The American College of Physicians and American Society of Internal Medicine does not support the legalization of physician-assisted suicide. The routine practice of physician-assisted suicide raises serious ethical and other concerns. Legalization would undermine the patient–physician relationship and the trust necessary to sustain it; alter the medical profession's role in society; and endanger the value our society places on life, especially on the lives of disabled, incompetent, and vulnerable individuals.

Durkheim linked anomic suicide to disillusionment and disappointment.

Durkheim distinguished between egoistic, anomic, altruistic, and fatalistic suicide, broad classifications that reflect then-prevailing theories of human behavior.

Durkheim viewed egoistic suicide as a consequence of the deterioration of social and familial bonds.

The term 'altruism' was used by David Emile Durkheim (1858-1917) to describe a suicide committed for the benefit of others or for the community: this would include self-sacrifice for military objectives in wartime.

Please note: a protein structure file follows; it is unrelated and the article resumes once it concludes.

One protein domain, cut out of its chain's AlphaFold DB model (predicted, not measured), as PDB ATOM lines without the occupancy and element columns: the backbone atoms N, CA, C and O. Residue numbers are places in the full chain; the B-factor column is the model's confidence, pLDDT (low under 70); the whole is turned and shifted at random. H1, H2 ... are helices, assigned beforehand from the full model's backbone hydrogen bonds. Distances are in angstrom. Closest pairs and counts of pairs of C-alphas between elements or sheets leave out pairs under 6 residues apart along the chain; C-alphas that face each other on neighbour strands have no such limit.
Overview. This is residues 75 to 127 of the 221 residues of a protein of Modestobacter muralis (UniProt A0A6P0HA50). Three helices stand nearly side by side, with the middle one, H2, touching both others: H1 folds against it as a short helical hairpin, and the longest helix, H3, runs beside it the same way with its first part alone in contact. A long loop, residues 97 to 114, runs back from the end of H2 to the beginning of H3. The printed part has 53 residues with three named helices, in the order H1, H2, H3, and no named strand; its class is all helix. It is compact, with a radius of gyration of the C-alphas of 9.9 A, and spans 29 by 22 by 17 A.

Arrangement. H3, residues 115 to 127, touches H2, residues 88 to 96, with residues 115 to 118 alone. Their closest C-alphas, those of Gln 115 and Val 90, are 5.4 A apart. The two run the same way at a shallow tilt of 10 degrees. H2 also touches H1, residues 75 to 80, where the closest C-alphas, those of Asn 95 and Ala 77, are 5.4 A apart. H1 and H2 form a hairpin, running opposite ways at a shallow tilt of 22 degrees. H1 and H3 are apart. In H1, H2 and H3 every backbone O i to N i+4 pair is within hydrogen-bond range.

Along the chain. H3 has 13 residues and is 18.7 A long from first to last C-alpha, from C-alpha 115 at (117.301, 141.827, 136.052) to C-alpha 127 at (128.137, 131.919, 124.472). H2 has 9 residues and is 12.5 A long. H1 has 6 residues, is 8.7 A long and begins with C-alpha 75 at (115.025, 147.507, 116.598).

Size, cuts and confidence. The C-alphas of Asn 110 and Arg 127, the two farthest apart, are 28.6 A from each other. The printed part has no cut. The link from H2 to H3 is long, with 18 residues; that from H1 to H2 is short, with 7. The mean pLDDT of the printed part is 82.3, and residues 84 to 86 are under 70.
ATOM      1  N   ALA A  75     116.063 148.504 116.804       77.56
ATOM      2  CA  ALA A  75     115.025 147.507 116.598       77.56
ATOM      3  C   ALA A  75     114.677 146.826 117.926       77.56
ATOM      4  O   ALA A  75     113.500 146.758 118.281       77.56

The condition of slavery may make an individual feel that the only way to find escape is suicide. This would be fatalistic suicide because the individual considers himself condemned by fate or doomed to be a slave. A fatalistic situation calling for a fatalistic suicide as a solution or escape.

The category of fatalistic suicide was constructed mainly for purposes of symmetry, as contrasted with egoistic suicide, and because it would undercut his central claims about the role of modern urban life as increasing the incidence of suicide, Durkheim could never seriously examine the possibility that social integration could result in suicide. 

Fatalistic suicide served as a descriptor for suicides in traditional societies, because Durkheim was faced with the issue that even in societies with abundant social capital, individuals nevertheless killed themselves.

Books on Suicide

Durkheim's Suicide: A Century of Research and Debate (Routledge Studies in Social and Political Thought) Durkeim's book on suicide, first published in 1897.

Reducing Your Child's Risk For Depression & Suicide (Parenting Pointers).

Why Suicide?: Questions and Answers About Suicide, Suicide Prevention, and Coping with the Suicide of Someone You Know.